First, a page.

- The National Transportation Safety Board tweeted Saturday morning that a team of 16 investigators is being sent to Jacksonville, where a Boeing 737 jet slid of the runway Friday night into the St Johns River in Jacksonville, Florida.
- No one was killed in the accident, and the Jacksonville Sheriff’s Office said 21 people were taken to the hospital for injuries.
- The plane was arriving at the Naval Air Station in Jacksonville. There were 136 passengers and seven crew members on the flight, which was coming in from Guantanamo Bay, Cuba.
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The National Transportation Safety Board is investigating the Boeing 737 that skidded off a runway in Jacksonville, Florida, and into the St Johns River Friday night.
The federal agency tweeted that a team of 16 investigators arrived in Jacksonville Saturday to look into the accident, which sent 21 people to the hospital. No one was killed.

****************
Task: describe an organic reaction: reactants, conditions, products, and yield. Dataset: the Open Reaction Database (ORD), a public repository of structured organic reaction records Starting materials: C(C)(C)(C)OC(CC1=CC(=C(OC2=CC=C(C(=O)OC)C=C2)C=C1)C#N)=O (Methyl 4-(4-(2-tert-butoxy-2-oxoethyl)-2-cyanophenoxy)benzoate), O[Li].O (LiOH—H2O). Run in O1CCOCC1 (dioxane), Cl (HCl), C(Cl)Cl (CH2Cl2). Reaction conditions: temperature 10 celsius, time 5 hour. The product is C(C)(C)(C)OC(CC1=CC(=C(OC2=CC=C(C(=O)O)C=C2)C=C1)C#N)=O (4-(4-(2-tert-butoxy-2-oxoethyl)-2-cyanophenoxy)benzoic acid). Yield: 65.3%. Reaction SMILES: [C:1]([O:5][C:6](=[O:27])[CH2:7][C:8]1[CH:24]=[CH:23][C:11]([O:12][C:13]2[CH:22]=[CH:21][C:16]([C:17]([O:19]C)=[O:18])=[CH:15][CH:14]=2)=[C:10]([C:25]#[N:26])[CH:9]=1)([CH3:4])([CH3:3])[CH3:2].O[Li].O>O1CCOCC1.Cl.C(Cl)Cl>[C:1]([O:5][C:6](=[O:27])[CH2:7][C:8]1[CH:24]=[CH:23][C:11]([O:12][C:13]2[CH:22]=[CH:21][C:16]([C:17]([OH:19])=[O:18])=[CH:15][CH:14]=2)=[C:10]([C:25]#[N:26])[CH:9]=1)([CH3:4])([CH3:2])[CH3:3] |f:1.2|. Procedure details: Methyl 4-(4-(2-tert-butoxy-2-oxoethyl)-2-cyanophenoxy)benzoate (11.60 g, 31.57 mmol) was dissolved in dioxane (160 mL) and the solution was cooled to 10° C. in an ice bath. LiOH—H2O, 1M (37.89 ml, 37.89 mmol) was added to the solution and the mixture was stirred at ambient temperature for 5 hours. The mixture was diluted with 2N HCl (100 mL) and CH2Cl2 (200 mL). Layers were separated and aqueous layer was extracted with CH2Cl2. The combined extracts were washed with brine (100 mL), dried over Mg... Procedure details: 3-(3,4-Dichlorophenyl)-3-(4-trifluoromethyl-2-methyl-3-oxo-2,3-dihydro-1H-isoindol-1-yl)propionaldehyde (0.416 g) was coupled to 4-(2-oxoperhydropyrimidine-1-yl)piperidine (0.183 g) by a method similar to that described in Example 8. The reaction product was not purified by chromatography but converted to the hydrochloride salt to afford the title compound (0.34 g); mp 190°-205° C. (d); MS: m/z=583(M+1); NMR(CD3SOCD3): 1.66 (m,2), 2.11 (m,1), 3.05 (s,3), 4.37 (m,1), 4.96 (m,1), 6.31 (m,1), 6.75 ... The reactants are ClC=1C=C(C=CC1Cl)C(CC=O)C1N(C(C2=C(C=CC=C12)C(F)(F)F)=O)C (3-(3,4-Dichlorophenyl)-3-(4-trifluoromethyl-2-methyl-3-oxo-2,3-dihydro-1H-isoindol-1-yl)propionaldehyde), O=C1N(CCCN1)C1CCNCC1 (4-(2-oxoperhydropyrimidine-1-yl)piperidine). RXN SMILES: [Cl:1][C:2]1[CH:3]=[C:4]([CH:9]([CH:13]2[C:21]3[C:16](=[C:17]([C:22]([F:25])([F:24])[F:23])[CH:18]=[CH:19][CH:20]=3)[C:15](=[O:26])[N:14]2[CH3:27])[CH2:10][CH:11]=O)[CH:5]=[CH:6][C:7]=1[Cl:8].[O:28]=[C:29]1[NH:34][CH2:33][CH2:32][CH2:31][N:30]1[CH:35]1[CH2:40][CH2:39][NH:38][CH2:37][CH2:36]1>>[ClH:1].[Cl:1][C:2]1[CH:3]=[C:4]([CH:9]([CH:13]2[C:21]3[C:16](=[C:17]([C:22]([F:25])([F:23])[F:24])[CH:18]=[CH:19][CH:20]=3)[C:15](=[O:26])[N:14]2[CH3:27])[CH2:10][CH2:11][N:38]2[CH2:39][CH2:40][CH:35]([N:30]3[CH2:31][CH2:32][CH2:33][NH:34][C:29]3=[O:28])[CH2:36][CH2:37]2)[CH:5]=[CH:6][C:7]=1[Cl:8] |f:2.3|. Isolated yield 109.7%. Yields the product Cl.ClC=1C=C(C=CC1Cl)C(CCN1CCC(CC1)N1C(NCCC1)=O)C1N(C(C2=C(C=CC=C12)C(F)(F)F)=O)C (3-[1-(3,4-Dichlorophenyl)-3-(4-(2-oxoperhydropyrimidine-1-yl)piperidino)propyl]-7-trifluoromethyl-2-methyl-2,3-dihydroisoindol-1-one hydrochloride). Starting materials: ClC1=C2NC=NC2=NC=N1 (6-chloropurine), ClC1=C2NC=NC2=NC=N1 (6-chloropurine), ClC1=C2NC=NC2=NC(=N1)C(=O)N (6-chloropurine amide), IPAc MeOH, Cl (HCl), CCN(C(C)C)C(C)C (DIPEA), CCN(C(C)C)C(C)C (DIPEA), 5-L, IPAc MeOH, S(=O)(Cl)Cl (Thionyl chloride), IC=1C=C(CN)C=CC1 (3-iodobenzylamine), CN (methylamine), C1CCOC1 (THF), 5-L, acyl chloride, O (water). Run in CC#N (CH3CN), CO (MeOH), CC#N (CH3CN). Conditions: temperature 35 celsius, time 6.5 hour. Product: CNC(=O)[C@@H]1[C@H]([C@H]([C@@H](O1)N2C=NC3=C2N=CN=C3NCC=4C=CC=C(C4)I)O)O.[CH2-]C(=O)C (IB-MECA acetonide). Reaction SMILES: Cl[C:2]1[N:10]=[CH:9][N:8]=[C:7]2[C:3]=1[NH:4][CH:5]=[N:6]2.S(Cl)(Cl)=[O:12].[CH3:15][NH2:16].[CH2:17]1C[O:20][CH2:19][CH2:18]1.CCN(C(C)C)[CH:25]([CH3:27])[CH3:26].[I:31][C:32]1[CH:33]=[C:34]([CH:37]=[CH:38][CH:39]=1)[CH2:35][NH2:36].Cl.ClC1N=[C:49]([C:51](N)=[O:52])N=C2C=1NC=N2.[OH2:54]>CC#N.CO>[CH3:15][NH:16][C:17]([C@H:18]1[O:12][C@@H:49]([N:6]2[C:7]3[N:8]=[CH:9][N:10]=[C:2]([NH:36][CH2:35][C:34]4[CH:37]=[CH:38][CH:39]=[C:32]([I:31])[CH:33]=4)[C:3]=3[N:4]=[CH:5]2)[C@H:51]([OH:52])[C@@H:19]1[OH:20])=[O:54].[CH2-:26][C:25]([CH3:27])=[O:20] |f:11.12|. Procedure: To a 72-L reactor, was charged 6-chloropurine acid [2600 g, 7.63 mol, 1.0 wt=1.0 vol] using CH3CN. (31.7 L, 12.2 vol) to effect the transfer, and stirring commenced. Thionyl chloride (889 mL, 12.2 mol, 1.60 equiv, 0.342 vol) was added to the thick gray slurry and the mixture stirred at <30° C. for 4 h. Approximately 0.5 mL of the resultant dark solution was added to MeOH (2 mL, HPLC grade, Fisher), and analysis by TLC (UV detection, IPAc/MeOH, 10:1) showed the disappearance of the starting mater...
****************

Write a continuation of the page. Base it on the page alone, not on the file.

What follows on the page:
Boeing posted a statement on Twitter nine hours ago saying it is “providing technical assistance at the request and under the direction” of the NTSB.
NTSB team has expertise in aircraft operations, structures, powerplants, human performance, weather, airports and other areas. Expect media briefing late afternoon. Details to be posted here.
— NTSB_Newsroom (@NTSB_Newsroom) May 4, 2019
“Boeing extends its well wishes to all those involved,” the statement read.
There were 136 passengers and seven crew members on the flight, which was transporting active-duty military members, civilian government employees, and their dependents from Cuba’s Guantanamo Bay naval base. The flight was operated by Miami Air International, a charter airline.
The NTSB plans to hold a media briefing later on Saturday.
This is the third issue Boeing has had with its 737 planes since October. The first two – in Indonesia and Ethiopia – killed 350 people, and Boeing’s profits were cut by more than a fifth in the first quarter compared to 2018 after the planes were grounded for safety measures.
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